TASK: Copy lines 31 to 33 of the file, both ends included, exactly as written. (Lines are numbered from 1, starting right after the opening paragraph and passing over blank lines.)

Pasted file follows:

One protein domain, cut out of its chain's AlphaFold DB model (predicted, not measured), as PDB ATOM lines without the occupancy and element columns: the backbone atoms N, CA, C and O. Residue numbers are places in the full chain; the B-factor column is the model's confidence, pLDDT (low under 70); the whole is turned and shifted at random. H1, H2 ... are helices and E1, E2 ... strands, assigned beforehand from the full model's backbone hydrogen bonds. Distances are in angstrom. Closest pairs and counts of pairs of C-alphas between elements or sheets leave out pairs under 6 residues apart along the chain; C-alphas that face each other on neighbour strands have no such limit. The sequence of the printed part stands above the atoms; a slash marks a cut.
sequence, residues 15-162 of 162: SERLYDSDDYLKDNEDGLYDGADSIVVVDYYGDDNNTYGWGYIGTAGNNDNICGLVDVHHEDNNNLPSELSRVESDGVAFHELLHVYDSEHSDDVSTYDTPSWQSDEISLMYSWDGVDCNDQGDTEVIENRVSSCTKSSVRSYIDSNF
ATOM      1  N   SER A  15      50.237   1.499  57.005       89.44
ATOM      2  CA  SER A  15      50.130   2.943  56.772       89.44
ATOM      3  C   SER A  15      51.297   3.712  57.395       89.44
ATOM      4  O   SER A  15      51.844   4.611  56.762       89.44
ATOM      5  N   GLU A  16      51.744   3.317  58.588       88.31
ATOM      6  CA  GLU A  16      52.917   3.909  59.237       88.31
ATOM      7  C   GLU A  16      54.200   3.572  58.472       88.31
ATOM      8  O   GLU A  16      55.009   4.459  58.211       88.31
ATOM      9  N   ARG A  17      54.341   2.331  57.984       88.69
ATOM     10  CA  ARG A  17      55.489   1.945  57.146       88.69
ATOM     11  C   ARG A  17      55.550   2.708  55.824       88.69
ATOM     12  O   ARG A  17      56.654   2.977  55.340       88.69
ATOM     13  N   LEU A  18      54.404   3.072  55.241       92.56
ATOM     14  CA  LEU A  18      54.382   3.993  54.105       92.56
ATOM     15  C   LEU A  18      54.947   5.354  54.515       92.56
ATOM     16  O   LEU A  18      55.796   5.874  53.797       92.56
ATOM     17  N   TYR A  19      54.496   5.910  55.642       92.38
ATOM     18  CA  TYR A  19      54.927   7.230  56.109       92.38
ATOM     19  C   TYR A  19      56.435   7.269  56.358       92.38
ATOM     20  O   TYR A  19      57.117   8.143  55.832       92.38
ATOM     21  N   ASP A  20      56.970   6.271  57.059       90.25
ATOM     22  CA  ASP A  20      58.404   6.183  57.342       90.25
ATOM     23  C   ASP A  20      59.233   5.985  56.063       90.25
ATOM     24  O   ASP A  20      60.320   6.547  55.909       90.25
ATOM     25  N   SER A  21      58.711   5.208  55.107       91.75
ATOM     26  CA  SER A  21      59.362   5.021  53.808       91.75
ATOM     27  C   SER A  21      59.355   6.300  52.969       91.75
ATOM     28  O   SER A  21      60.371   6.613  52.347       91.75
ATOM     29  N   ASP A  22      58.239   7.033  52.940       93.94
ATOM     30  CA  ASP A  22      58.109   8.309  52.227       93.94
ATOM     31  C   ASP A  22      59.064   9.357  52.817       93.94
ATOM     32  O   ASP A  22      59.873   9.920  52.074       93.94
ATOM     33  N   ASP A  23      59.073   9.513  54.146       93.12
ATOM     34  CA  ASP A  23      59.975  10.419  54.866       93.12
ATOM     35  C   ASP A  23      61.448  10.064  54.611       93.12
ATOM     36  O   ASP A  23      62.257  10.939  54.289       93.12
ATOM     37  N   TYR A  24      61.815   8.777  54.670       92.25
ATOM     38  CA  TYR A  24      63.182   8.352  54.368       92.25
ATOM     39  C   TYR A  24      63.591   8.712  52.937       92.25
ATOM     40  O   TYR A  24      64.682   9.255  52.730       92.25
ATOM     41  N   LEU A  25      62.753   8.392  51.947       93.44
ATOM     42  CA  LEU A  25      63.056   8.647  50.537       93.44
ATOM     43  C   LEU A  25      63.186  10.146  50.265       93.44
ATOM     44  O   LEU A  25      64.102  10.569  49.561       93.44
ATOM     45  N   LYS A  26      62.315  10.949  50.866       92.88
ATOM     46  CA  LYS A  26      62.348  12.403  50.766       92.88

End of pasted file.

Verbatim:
ATOM     30  CA  ASP A  22      58.109   8.309  52.227       93.94
ATOM     31  C   ASP A  22      59.064   9.357  52.817       93.94
ATOM     32  O   ASP A  22      59.873   9.920  52.074       93.94